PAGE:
Friday, March 04, 2005

I Serve the Queen

In the early 1980s, I had a conversation with the Queen of England, who made a point of thanking me for all that I had done for her.

At the time, I was taking graduate courses in the history of science at U.C. Berkeley and commuting by Guttenberg Express from Stanford. To earn money, I worked as a bartender for Victoria Emmons Catering. Victoria was a French woman who had studied various languages, including Russian, and was married to Dr. Terence Emmons, who taught Russian history at Stanford. My 'significant other' and I often babysat their young children ... for free.

Victoria was a great cook and a wonderful person whose logic usually escaped me despite her sterling Cartesian qualities. I was so accustomed to disagreeing with her that upon being informed that she was on my side in a dispute, I quipped, "Well, if Victoria is on my side, then I must be wrong!"

Victoria hadn't yet opened her restaurant, but her cooking was already renowned enough for Stanford to rely on her when somebody important needed good food.

The Queen was visiting Stanford, and she was considered important.

As bartender, my job was to keep her happy. Since I was head bartender, I was also selected to serve her the initial drink. We caterers were behind the kitchen in Stanford's Hanna House, working out of a tiny space that seemed more like a passageway between rooms than a functional workspace designed by Frank Lloyd Wright.

Some little guy from the British Consulate was going mad because he felt that we were taking too long, so he tried to squeeze into that narrow room where we were mixing the the Queen's drink, saying, "I'll do it." In one of my rare moments of grace under pressure, I turned to him and said, "No, there are too many people in here already. You stay out there. I'll prepare the drink." He backed off.

I mixed a gin and tonic (if I recall), with a liberal amount of ice, placed the drink on a silver platter, and accompanied the British fellow (we were friends now) to the terrace where the Queen was standing. He said, "Your majesty, your drink."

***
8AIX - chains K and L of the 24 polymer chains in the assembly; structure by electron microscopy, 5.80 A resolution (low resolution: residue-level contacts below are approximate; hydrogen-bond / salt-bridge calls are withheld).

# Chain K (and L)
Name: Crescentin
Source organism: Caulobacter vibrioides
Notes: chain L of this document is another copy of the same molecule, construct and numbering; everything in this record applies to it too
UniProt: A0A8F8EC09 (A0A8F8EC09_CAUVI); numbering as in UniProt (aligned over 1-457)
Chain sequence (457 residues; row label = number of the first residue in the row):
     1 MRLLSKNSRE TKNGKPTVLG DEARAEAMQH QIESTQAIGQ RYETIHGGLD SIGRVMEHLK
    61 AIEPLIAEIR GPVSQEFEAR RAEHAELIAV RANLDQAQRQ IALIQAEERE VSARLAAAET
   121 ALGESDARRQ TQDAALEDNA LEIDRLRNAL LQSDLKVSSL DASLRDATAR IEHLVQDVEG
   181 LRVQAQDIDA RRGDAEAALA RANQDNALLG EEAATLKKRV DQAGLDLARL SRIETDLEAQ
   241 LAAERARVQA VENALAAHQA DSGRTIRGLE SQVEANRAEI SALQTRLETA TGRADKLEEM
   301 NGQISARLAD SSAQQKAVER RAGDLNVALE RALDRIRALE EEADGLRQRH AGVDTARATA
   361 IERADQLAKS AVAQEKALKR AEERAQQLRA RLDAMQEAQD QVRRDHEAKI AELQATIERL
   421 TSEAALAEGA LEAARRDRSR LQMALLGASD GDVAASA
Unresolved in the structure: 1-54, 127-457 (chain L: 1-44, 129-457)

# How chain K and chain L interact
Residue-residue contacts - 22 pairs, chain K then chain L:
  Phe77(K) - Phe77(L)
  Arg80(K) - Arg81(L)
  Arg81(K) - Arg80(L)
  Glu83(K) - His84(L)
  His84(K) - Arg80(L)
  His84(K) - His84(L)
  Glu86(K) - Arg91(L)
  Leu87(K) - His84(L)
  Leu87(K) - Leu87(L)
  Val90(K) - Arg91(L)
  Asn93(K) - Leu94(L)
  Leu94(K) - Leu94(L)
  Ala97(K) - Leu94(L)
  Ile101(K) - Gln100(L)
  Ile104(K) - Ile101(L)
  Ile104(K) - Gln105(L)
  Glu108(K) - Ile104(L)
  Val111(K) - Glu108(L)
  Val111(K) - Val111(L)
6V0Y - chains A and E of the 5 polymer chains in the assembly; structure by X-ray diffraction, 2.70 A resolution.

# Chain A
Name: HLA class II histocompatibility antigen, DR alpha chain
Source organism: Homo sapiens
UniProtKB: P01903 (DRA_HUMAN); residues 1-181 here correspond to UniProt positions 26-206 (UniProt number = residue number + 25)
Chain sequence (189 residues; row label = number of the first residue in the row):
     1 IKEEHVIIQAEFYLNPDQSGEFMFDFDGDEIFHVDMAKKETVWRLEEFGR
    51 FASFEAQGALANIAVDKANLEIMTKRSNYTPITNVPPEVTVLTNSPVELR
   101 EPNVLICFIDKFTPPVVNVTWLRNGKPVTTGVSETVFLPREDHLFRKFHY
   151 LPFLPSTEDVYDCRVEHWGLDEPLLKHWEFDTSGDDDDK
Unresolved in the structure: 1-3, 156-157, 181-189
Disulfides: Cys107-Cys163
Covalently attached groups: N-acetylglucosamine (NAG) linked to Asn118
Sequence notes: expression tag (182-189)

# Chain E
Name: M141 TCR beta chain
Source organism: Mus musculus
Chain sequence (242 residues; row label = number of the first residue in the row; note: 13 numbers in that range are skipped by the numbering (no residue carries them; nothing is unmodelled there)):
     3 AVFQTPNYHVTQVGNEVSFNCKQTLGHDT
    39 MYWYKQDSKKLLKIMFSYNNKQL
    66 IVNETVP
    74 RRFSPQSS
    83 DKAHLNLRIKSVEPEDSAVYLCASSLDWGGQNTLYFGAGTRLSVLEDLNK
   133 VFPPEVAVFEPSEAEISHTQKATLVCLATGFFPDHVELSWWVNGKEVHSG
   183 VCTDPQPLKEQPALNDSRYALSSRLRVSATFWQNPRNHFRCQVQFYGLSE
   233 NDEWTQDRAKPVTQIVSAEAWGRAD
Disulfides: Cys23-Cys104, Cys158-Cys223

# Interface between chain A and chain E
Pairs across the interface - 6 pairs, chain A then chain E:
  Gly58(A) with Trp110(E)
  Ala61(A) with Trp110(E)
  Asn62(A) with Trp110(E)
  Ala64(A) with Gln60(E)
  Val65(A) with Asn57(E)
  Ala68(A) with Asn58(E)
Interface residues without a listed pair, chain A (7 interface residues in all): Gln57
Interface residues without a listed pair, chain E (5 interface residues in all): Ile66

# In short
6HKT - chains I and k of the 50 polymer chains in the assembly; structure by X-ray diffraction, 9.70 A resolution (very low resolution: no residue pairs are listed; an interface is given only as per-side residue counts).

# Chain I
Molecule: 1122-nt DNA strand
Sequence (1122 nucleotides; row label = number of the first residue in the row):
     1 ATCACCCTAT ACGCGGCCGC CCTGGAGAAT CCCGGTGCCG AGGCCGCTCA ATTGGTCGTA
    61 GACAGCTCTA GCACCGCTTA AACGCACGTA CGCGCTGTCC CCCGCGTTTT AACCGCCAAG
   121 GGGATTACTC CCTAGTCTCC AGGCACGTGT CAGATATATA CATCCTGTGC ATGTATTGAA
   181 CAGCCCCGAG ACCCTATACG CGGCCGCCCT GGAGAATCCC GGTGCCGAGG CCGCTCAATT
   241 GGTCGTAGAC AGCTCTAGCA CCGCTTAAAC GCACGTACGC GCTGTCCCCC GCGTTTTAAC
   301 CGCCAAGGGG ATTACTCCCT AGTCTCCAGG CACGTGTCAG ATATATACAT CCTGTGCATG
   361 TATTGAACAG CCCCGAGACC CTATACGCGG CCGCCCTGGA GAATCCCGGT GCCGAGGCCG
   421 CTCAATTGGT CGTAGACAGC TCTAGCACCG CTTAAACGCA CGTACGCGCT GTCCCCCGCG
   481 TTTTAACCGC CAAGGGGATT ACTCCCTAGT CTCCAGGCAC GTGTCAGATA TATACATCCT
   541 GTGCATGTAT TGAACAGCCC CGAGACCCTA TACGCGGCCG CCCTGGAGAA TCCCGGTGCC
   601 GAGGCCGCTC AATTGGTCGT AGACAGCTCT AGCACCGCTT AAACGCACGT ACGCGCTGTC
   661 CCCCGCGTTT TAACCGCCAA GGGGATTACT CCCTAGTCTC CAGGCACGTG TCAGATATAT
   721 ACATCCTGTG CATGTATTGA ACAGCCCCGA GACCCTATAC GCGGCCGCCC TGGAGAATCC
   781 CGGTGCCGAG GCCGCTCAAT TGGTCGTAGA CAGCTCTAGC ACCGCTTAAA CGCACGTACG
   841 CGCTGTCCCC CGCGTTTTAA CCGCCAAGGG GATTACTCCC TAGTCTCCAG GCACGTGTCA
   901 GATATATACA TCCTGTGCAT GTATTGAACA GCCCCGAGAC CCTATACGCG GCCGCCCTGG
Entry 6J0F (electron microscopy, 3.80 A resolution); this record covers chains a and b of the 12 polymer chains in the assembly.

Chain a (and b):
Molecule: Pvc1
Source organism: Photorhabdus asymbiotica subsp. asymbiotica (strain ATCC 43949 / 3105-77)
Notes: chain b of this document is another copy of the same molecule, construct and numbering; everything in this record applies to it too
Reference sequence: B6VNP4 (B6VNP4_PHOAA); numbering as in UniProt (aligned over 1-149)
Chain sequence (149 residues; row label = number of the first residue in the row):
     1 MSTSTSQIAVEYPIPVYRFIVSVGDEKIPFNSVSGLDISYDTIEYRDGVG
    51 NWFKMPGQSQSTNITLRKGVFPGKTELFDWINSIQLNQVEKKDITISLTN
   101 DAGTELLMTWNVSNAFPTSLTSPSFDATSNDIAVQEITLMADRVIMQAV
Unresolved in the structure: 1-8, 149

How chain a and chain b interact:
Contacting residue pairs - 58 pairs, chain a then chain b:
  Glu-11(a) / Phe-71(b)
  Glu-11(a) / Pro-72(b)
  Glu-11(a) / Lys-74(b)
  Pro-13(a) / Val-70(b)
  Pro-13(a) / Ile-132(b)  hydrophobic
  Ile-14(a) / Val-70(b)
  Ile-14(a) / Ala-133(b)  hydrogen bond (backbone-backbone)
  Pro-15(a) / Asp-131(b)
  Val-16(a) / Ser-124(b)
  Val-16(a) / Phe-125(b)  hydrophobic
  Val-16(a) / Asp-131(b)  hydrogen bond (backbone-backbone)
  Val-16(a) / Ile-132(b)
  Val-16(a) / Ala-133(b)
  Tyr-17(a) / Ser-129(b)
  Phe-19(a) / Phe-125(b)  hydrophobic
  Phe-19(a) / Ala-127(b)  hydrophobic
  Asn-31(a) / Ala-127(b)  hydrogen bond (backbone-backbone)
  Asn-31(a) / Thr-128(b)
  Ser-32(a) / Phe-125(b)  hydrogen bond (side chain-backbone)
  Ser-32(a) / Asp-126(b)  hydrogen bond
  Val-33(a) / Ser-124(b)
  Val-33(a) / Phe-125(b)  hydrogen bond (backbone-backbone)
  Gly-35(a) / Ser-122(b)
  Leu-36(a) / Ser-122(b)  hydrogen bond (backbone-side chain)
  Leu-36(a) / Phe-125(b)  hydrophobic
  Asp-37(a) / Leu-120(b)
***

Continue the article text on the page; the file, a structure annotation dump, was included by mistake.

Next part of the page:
She turned, looked at the drink, then looked at me, then looked at the drink, then looked at me, then stated in a stately head-of-state way:

"Thank You." (Yes, it was unhyphenated, with both words capitalized. Somehow.)

I rose to the occasion: "You're welcome," I assured her.

Later, I remembered that the British don't put ice in their drinks.

8 Comments:

At 10:05 PM, Blogger Kevin said...

I can't believe you blogrolled me with the label "X-rated," per Dr. V's move. It's not as though my site is a clearinghouse for porn links!

Anyway, I enjoyed the queen story. One of my little brothers has worked as a bartender, but I don't know how many famous folks he's met through tending.


Kevin

 
At 3:42 AM, Blogger Horace Jeffery Hodges said...

Kevin, you're right, "X-rated" doesn't quite fit (though it might increase your number of hits ... and mine). I thought about "Off-Color." What's your opinion? Should I go with "Off-Color." Or "Strong Language"? Or "Scatological"?

I'll think about this.

 
At 5:42 PM, Anonymous Nomad said...

Scatological...oh man that's funny. Well, it is to me :)

 
At 9:26 PM, Blogger Horace Jeffery Hodges said...

Nomad, glad that you liked my "Scatological" language.

On reflection, I'm probably going to leave Big Ho's link without an adjectival warning of any sort.

It's the blogosphere. People have to get used to it.

Jeffery Hodges

 
At 9:59 AM, Blogger Conservative in Virginia said...

That's a hilarious story. Is it really true?

I'll never understand how the English can stand their drinks tepid, especially beer.

 
At 10:12 AM, Blogger Horace Jeffery Hodges said...

Yes, CIV, it's really true. It's even really, really true.

Jeffery Hodges

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At 2:01 PM, Blogger Perla said...

Did you worked for Victoria Emmons in Palo Alto??? My dad and I worked for her too! But we worked in the 90's.

 
At 2:07 PM, Blogger Horace Jeffery Hodges said...

Yes, the very Victoria! I tended bar when she hadn't yet opened her restaurant and was still only catering from her home.

Jeffery Hodges

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